Biodiverse Yasuni National Park

Located near the city of Quito is a peaceful and breathtaking national park that consists mainly of rain forest. It also has a very rich history with a division of the park being ancestral lands of the indigenous Huaorani, and in 1989 the park was designated as a Biosphere Reserve by UNESCO. This magnificent park is Yasuni National Park and has recently been making headlines as scientists and researchers have revealed that it is now believed to be one of the most diverse parks in the world.

The research and studies began due to oil developers wanting to tap into the oil rich soils of the Yasuni National Park. Even though the government has been trying its utmost to deter the oil barons by promoting the Yasuni-ITT Initiative, lack of funds is become the greatest threat to the park. But the recent studies of species and the habitats provided by the park have raised even greater concerns, as it seems that Yasuni National Park is indeed a rare area, and allowing oil companies access to the park will destroy one of the most biodiverse parks known to man.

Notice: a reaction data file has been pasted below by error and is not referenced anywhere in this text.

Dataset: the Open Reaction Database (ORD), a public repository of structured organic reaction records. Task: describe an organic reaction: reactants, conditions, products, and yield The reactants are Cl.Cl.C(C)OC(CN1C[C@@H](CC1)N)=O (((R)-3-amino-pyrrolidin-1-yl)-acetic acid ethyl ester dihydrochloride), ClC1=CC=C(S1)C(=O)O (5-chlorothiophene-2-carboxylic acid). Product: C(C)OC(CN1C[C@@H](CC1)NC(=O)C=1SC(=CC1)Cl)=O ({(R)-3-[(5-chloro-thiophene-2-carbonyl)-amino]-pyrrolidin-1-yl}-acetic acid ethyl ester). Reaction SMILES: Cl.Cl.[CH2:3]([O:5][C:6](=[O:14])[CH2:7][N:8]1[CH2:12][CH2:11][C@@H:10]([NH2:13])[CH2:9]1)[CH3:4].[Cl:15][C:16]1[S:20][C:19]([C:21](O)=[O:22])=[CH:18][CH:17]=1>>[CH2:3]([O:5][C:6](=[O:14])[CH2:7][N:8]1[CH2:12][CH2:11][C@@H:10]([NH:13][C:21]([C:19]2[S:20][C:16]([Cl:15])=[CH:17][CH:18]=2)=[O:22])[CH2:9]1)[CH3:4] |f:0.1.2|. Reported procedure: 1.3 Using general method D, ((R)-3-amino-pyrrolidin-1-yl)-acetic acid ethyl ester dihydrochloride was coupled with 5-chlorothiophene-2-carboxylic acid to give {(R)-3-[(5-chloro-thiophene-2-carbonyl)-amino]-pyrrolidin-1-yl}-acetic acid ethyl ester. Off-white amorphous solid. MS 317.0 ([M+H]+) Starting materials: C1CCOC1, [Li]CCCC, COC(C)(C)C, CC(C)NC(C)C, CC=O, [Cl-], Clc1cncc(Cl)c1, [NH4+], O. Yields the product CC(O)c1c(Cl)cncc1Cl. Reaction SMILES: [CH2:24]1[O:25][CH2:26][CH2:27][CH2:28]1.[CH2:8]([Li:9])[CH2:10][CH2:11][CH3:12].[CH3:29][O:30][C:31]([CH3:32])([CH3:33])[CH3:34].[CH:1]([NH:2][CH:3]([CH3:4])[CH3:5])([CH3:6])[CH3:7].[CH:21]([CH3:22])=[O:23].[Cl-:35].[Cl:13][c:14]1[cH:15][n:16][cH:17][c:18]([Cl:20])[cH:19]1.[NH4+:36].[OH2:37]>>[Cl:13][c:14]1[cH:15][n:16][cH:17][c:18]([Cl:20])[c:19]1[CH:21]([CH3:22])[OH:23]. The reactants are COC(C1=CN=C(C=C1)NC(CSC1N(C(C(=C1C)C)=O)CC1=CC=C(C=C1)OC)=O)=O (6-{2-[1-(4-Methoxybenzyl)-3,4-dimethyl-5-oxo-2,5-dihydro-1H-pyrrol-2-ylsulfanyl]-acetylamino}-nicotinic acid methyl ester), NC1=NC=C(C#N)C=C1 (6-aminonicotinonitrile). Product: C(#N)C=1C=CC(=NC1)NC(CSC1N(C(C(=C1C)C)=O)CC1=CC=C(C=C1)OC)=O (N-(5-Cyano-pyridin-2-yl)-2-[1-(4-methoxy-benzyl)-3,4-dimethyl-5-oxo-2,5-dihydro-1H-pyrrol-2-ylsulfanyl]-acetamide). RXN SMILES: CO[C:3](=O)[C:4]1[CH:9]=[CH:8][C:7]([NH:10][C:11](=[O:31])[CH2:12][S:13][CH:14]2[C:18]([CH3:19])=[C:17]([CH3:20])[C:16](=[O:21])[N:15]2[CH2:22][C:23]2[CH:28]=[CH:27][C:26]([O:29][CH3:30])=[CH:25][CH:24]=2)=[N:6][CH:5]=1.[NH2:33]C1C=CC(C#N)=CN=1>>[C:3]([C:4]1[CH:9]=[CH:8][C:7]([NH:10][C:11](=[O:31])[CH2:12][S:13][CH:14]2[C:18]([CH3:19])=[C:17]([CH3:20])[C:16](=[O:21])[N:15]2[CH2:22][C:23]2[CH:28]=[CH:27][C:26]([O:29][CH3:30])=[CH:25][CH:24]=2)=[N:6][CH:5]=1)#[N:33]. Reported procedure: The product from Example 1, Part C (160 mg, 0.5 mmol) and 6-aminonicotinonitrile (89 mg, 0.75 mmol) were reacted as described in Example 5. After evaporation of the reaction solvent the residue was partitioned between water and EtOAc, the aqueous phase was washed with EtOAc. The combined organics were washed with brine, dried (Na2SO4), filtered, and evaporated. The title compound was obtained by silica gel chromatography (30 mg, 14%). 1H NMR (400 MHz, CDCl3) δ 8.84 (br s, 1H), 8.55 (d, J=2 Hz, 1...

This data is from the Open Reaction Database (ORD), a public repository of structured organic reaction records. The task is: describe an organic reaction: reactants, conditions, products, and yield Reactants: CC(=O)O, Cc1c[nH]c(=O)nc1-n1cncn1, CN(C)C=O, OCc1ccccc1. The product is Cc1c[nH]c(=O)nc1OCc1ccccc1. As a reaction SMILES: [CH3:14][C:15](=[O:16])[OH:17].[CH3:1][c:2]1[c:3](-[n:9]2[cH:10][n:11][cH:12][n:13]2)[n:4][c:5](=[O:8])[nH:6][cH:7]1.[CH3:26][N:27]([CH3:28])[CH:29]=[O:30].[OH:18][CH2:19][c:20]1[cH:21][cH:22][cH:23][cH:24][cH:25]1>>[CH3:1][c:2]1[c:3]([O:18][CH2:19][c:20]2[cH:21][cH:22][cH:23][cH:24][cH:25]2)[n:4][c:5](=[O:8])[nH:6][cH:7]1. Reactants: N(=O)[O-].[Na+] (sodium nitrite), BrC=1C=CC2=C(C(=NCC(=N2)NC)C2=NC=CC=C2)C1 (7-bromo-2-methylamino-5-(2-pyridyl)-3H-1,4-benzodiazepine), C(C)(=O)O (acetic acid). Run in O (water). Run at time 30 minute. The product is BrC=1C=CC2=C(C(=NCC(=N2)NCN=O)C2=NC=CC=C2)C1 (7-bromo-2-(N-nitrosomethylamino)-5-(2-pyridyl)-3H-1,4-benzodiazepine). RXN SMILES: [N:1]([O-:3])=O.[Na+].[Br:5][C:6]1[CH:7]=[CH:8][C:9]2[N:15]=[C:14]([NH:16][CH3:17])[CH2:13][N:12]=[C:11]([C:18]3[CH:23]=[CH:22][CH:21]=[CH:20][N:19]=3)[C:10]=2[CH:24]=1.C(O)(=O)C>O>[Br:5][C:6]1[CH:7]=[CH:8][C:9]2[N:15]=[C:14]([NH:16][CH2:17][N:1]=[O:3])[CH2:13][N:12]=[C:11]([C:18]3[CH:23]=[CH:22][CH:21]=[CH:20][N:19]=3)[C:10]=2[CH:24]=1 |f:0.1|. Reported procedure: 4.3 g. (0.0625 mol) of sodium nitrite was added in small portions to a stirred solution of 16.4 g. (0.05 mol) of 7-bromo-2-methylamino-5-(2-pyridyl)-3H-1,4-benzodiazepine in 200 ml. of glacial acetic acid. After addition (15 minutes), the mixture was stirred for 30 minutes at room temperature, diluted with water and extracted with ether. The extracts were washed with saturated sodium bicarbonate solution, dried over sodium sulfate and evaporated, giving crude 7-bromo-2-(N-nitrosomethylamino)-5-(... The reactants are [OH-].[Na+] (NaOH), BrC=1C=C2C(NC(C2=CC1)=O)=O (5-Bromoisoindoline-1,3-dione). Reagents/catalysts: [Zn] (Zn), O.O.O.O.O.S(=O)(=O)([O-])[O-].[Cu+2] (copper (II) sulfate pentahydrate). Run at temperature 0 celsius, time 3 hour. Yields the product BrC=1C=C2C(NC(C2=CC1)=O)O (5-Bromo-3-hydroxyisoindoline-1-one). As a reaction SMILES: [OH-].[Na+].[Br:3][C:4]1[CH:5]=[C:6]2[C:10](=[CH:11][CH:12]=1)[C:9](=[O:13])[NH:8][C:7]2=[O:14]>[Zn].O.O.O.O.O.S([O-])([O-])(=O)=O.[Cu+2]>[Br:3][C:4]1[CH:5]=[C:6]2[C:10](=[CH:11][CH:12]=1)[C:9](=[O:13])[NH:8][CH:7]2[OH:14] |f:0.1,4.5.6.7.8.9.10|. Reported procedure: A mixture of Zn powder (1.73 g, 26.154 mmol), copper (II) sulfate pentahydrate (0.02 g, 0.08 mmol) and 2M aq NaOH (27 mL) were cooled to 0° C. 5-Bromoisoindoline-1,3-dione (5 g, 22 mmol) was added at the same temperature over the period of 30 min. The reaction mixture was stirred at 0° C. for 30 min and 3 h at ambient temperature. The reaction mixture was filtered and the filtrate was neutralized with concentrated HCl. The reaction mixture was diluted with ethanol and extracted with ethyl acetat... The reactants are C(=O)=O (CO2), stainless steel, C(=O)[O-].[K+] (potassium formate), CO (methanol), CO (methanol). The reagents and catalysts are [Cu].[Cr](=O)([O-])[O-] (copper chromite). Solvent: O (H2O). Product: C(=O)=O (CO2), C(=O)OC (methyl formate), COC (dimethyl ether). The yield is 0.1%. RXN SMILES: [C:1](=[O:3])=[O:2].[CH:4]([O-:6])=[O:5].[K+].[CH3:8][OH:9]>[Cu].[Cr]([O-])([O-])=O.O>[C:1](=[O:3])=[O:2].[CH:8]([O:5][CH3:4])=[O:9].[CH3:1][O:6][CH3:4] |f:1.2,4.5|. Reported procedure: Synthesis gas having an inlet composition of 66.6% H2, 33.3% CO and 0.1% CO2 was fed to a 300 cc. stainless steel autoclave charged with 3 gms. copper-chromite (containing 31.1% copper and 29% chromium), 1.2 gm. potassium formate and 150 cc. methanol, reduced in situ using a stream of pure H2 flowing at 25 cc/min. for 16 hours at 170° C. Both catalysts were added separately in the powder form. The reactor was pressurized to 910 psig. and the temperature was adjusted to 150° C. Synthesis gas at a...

Bird specialist Dr. Peter English, who is from the University of Texas, expressed his amazement at identifying 596 species within the Yasuni National Park. And the spectacular findings did not end with the birds; it was just the tip of the iceberg. Also participating in the research, and from the Texas State University, was Shawn McCracken, who added that a world record was broken by the amphibian species of the park after 150 species were documented. Entomologist Dr. Terry Erwin estimated whilst studying only one hectare of park land that it contains 100, 000 insect species alone. The Smithsonian Institution, Finding Species and Gorky Villa, a botanist from Ecuador, have been working tirelessly to record the tree species of the Yasuni National Park, and have found an area of 2.47 acres to contain over 655 tree species, with areas of approximately 25 hectares being home to more than 1 100. From these figures alone it is easy to realize the importance of the park and the need to protect and conserve it. As Dr. Clinton Jenkins from the University of Maryland commented to the press, “Yasuni is at the center of a small zone where South America’s amphibians, birds, mammals, and vascular plants all reach maximum diversity. We dubbed this area the ‘quadruple richness center’.” It is now hoped that the research and its results will bring renewed effort and funding to save Yasuni National Park.